Volume 53 | Number 3 | June 2018

Abstract List

Allan J. Walkey M.D., M.Sc., Janice Weinberg Sc.D., Renda Soylemez Wiener M.D., M.P.H., Colin R. Cooke M.Sc., M.D., M.S., Peter K. Lindenauer M.Sc., M.D.


To determine between‐hospital variation in interventions provided to patients with do not resuscitate (DNR) orders.

Data Sources/Setting

United States Agency of Healthcare Research and Quality, Healthcare Cost and Utilization Project, California State Inpatient Database.

Study Design

Retrospective cohort study including hospitalized patients aged 40 and older with potential indications for invasive treatments: in‐hospital cardiac arrest (indication for ), acute respiratory failure (mechanical ventilation), acute renal failure (hemodialysis), septic shock (central venous catheterization), and palliative care. Hierarchical logistic regression to determine associations of hospital “early” rates ( order placed within 24 hours of admission) with utilization of invasive interventions.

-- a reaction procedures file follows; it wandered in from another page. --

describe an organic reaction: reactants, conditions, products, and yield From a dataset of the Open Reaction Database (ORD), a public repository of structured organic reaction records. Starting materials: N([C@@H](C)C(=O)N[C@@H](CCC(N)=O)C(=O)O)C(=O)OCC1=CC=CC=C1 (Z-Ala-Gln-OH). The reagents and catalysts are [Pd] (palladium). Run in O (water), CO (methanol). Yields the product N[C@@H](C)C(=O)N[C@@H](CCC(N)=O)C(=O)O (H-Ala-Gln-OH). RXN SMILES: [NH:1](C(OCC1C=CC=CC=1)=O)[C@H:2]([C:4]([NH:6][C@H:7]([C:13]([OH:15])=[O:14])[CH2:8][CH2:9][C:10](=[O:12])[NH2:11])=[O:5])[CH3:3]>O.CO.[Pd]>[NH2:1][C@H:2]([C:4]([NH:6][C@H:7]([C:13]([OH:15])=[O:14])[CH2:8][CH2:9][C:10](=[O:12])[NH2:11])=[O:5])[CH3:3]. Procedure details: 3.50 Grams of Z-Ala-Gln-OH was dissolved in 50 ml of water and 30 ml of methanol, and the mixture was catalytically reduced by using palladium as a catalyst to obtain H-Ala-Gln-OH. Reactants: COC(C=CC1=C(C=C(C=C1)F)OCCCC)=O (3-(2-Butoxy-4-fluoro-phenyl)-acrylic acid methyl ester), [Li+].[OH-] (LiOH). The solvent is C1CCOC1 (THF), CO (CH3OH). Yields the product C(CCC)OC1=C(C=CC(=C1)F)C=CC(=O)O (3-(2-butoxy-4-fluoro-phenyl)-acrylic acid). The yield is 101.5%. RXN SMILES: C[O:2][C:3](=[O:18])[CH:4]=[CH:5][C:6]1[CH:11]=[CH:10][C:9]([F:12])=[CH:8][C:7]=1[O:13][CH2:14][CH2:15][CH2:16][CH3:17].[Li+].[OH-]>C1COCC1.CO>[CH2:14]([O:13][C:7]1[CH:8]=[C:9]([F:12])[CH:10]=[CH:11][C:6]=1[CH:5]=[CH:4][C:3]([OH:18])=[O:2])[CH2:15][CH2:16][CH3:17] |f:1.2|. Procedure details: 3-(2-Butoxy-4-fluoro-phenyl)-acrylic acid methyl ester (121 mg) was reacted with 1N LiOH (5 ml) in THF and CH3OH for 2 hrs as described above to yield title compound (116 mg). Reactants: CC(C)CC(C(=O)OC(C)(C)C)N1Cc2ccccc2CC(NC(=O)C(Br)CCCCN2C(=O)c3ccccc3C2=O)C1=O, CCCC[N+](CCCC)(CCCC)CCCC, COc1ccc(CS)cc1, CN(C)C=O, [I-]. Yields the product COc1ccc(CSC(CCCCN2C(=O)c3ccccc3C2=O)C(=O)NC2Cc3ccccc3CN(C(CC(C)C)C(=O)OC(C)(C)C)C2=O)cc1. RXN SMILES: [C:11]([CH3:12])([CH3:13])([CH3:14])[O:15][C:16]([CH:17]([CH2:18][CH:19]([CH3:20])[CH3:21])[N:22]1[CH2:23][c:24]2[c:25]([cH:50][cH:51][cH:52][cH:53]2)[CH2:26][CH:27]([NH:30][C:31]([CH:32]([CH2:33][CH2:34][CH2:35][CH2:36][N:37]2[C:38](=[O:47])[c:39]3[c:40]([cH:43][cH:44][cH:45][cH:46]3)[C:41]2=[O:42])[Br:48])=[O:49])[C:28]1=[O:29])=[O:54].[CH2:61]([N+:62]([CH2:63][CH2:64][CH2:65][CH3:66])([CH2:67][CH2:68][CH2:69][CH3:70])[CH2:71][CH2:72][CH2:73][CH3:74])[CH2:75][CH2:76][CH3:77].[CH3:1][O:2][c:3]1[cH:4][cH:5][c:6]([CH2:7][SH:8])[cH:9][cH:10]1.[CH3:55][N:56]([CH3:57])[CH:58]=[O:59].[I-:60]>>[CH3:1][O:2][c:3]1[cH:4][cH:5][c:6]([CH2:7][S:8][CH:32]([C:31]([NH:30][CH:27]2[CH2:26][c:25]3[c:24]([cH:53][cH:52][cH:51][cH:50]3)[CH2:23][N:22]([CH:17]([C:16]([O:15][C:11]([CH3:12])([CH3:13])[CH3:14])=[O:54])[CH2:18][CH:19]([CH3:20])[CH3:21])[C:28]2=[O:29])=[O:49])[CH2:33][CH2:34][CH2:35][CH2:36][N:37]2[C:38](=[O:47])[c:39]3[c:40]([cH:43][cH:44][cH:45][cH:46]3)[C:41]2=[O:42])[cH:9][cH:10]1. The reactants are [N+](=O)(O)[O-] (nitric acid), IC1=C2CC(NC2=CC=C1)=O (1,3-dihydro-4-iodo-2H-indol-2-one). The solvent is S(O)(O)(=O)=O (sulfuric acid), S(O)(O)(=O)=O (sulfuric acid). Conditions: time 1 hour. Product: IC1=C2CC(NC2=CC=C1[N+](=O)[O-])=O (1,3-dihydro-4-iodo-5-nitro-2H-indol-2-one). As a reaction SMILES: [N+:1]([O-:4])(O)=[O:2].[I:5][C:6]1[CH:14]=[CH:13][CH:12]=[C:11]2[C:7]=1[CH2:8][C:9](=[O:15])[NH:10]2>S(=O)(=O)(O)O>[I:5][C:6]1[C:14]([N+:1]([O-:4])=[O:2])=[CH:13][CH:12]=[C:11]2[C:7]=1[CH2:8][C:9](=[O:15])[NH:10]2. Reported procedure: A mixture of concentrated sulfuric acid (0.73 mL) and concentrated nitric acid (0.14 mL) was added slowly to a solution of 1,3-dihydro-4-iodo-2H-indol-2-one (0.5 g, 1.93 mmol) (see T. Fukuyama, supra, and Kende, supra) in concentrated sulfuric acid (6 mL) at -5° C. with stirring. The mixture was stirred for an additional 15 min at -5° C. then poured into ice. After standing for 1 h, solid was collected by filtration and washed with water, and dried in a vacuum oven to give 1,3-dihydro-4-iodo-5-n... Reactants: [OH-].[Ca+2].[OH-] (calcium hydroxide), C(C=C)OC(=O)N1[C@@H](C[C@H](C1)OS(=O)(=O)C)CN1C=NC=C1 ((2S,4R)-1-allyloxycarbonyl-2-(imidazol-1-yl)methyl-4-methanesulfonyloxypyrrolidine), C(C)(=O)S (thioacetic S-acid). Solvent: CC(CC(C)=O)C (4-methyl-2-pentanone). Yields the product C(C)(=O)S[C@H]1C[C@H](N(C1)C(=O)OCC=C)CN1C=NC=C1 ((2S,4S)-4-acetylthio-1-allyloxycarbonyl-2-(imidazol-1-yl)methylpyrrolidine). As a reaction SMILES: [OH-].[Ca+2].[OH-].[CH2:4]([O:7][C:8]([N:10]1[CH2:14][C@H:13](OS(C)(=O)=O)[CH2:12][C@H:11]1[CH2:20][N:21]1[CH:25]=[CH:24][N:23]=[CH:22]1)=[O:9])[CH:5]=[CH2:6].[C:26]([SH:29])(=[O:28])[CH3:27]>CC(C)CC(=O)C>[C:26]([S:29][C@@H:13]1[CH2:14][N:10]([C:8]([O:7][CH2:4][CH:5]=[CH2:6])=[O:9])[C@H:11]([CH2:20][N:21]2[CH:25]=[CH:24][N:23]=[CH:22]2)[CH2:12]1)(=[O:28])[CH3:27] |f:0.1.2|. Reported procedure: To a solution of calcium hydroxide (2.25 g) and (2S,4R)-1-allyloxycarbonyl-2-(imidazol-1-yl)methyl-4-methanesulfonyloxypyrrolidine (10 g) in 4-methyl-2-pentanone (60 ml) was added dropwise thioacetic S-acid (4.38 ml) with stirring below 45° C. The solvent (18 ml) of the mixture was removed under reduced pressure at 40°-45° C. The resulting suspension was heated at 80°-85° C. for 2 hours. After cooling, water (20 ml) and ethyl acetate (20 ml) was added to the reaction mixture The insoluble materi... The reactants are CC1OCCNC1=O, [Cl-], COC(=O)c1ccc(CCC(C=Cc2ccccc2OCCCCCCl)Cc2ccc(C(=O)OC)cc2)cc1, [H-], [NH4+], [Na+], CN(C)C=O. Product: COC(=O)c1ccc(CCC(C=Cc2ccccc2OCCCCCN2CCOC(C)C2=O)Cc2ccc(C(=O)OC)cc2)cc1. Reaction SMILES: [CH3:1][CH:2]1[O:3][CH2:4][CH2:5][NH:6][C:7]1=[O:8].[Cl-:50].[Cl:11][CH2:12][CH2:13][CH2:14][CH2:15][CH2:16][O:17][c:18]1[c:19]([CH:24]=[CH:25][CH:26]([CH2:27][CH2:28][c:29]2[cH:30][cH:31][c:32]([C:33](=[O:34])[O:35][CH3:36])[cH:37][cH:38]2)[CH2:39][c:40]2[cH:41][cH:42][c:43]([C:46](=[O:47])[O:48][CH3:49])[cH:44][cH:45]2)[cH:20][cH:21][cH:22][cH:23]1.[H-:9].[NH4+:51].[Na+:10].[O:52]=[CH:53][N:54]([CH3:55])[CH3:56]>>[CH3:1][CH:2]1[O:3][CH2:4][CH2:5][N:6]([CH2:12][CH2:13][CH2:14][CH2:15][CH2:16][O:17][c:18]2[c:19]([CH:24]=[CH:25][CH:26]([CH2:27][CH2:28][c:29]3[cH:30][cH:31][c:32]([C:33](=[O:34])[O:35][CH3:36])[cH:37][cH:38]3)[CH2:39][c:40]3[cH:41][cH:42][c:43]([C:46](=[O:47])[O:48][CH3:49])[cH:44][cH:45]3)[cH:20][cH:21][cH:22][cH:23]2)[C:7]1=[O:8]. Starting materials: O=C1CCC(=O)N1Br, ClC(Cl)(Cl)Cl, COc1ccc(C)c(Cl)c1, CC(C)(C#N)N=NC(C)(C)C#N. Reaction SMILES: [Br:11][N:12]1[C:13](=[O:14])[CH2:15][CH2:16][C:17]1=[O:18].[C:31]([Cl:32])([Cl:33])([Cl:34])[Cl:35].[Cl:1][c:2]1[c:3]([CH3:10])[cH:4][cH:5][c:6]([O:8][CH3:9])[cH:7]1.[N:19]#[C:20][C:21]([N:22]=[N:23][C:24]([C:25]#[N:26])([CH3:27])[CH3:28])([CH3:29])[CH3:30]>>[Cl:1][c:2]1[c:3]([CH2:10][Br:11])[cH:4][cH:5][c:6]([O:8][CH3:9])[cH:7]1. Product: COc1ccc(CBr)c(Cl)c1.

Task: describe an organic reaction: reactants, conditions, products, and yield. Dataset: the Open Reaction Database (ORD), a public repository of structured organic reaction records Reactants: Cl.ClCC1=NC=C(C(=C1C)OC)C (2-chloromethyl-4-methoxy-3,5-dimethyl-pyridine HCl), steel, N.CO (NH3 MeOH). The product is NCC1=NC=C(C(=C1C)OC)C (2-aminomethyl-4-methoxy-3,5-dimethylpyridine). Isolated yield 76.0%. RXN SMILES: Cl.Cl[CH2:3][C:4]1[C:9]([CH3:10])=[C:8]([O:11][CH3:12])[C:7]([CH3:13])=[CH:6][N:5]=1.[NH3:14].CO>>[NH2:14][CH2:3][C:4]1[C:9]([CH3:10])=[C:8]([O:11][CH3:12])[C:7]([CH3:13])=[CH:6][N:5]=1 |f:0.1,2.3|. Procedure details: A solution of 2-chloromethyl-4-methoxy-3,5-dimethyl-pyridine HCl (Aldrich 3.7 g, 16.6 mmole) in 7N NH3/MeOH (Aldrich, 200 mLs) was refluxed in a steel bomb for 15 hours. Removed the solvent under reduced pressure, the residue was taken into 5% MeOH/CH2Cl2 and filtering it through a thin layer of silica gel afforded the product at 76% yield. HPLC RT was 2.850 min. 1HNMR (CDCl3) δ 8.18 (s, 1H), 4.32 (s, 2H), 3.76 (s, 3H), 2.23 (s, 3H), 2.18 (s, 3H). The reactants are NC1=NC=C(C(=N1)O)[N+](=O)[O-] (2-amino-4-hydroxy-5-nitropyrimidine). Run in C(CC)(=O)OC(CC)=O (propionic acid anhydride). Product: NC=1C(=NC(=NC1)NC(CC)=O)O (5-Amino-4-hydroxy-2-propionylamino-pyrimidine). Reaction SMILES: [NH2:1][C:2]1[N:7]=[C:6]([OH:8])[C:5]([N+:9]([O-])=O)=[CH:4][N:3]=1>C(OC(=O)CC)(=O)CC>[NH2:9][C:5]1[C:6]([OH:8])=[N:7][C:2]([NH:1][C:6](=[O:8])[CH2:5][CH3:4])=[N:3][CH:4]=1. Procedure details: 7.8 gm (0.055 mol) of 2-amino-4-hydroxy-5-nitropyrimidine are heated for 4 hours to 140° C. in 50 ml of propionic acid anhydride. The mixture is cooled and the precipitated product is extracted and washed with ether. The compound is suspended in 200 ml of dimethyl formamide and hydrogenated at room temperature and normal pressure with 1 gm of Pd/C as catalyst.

Data Collection/Extraction Methods

California State Inpatient Database, year 2011.

Principal Findings

Patients with orders at high‐‐rate hospitals were less likely to receive invasive mechanical ventilation for acute respiratory failure or hemodialysis for acute renal failure, but more likely to receive palliative care than patients at low‐‐rate hospitals. Patients without orders experienced similar rates of invasive interventions regardless of hospital rates.


Hospitals vary widely in the scope of invasive or organ‐supporting treatments provided to patients with orders.